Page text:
If you have to install a water heater in a small location, you might be concerned if the back is touching the wall. Is this acceptable?
An electric water heater can sit directly against the wall but it is not the ideal way for it to be located. It is better if the water heater has at least a little clearance so that it can get some airflow between the water heater and the wall. As long as it doesn’t conflict with local building codes or manufacturer’s recommendations, there is not a problem having it directly against the wall.
Ideally, you would want to have enough space so that you could have a little room the entire way around the water heater. This would allow for a little ventilation as well as for the possibility of putting on an insulating sleeve.
If you are out of options and the water heater must be against the wall, you should always check with the local building codes and make sure that you are not doing something that is out of compliance.
In addition, it’s a good idea to check with the manufacturer and follow those instructions carefully. Some do not have any type of restriction on the clearance for the back of the water heater but others may have a restriction for specific purposes.
If at all possible, either choose a larger location where the water heater will be located or perhaps go with a water heater that is smaller in size. Remember, you don’t have to compromise on the amount of water that is being heated just because you’re going with a unit that has a smaller dimension.
Something else that you may want to consider doing is changing the type of water heater you have in your home. This is not always going to be ideal but to be certain, a tankless water heater takes up less room and will often get the job done.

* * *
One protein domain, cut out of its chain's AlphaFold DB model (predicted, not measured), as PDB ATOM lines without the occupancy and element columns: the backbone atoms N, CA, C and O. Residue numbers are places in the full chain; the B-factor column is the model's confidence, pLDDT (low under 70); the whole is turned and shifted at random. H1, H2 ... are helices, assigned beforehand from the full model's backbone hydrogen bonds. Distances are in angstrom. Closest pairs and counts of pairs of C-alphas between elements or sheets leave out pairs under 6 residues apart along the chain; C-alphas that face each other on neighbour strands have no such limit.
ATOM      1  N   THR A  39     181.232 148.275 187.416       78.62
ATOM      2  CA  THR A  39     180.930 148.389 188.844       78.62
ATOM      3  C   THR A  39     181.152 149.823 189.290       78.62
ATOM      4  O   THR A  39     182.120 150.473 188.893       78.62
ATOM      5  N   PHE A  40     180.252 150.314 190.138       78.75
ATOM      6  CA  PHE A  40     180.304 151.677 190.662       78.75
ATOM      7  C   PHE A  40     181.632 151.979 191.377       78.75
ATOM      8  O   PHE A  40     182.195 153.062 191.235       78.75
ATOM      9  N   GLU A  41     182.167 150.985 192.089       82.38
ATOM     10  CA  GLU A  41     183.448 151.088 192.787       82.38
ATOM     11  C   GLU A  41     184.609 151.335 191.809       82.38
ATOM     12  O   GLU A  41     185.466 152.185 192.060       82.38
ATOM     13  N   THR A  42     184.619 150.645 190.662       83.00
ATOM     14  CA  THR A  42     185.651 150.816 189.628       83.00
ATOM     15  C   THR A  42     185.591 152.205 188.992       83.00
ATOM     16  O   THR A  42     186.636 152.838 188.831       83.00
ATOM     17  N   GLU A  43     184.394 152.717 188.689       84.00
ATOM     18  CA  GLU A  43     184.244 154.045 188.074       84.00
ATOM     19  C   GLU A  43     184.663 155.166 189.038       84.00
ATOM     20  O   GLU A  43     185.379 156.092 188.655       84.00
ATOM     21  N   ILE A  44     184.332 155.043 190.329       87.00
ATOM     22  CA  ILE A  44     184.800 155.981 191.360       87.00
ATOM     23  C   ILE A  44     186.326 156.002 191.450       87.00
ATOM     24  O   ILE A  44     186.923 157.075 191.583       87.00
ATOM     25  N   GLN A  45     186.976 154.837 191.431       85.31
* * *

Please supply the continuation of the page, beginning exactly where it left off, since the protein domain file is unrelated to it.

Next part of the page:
How Much Clearance Does A Water Heater Need?
When considering how much clearance you need for an electric water heater, there is more to discuss than what meets the eye.
Generally speaking, you will need at least some clearance for three sides of the water heater, as well as the top and the bottom. This is often dictated by the size of the room as well as local building codes. Having enough clearance allows for proper ventilation and also for the storage of other items without coming in direct contact with the water heater.
It is important to understand that we are discussing electric water heaters in this article. Discussing gas water heaters is an entirely different subject that needs to be covered in even greater detail.
That isn’t to say, however, that electric water heaters don’t have some specific needs as far as clearance is concerned. We already discussed the fact that you don’t always have to have any clearance in the back of the water heater, but what about the sides and the top or the bottom?
For the most part, it is better to have an electric water heater up and off of the ground. This is the case in all locations and there may be specific building codes that would dictate if you need to have the water heater on a stand.
Even if you are permitted to have the water heater directly on the floor, it would still be necessary to have a pan underneath it in the event that it would leak. Having it up on a stand, however, has numerous benefits.
Typically, you would need about 6 inches of clearance on both sides of the water heater as well as the front. This allows for ventilation as well as for gaining access to the heater for any repairs that are necessary.